New research found diamond mines in in the Nallamala forest belt in Seemandhra region of Andhra Pradesh across the Godavari Graben, one of the largest sedimentary rock basins in India.
Geologists of CSIR National Geophysical Research Institute (NGRI), Hyderabad said they found new, cost-effective and quick search tool, using earthquake data, for identifying regions where diamonds could be mined.
Based on data collected from the recent earthquakes recorded in seismological stations located in Hyderabad, Kadapa, Kothagudem and Dharwar, Geoologists led by Subrata Das Sharma and Durbha Sai Ramesh published their research findings in the latest issue of the journal “Lithosphere”.
Diamonds are formed inside the Earth’s crest at a depth of more than 150 km, and forge through the surface by rocks known as kimberlites and lamproites.
Unlike the earlier studies, Sharma and ramesh suggest that the geothermal conditions in the region are conducive for diamond stability. The diamond mining will be possible over two lakh square kilometres, according to the study.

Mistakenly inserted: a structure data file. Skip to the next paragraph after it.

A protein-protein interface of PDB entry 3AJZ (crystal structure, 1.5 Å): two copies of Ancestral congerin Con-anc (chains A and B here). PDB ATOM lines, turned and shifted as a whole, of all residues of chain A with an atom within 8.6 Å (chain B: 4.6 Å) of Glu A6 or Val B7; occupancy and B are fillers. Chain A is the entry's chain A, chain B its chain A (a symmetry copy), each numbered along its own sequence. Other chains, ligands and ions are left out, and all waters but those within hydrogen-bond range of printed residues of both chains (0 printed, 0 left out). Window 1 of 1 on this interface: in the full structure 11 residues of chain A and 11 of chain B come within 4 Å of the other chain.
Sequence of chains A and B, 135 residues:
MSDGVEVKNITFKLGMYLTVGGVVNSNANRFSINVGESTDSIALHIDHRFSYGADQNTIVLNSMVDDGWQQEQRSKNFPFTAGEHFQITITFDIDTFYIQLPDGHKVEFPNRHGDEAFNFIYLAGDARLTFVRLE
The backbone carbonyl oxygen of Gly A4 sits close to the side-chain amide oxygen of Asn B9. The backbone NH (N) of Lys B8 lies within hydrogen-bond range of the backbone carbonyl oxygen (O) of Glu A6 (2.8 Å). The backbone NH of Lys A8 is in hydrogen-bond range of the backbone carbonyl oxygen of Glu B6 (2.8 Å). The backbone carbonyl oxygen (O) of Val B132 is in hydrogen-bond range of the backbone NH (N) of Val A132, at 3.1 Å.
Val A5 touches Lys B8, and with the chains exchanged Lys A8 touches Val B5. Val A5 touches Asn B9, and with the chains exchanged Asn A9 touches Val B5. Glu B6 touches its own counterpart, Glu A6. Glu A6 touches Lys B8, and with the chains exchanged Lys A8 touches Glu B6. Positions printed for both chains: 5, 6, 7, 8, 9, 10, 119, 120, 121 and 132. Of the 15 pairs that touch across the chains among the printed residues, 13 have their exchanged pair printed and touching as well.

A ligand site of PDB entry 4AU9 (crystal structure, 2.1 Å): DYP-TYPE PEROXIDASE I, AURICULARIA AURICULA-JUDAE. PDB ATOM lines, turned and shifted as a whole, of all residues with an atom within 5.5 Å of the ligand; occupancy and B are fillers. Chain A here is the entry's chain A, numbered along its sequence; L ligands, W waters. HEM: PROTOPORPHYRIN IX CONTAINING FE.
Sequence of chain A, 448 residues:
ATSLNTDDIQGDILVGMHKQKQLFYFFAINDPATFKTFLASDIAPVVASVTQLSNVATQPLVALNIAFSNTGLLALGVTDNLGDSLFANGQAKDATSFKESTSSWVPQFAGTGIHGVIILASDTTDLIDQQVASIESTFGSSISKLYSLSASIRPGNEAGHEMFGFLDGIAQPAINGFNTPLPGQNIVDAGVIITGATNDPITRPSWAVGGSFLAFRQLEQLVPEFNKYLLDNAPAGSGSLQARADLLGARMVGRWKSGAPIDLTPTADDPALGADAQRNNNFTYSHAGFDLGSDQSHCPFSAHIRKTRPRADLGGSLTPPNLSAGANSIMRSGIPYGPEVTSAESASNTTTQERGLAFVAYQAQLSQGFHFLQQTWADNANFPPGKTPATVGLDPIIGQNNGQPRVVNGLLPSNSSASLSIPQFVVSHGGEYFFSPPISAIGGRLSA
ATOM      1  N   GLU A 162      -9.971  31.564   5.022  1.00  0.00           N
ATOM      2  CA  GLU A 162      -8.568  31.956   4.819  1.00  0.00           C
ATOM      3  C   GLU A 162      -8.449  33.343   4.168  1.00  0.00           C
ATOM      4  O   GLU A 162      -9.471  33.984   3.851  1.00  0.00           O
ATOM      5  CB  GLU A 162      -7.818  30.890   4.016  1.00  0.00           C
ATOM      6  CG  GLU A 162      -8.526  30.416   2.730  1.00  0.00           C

“There are several conditions required for the formation of diamonds, foremost among which are high pressure, high temperature and appropriate partial pressure of oxygen within the Earth’s mantle. Our findings suggest that these conditions are fulfilled in south-eastern India,” Das Sharma said.
However, he was quick to add:“we are only hinting at the possibility of a diamond field in the Nallamala forest region and the Godavari graben. New exploration strategies are essential. These are only potential areas.”
The Nallamala forest region is the largest untouched forest reserve in South India and is known to have rocks formed by large scale volcanic activity millions of years ago.
The method used by Sharma and Ramesh could lead to unearth diamonds quickly and in the most cost-effective manner. Kimberlites and lamproites are usually very difficult to locate diamonds but the techniques used by the NGRI geoscientists could replace earlier methods in diamond mining.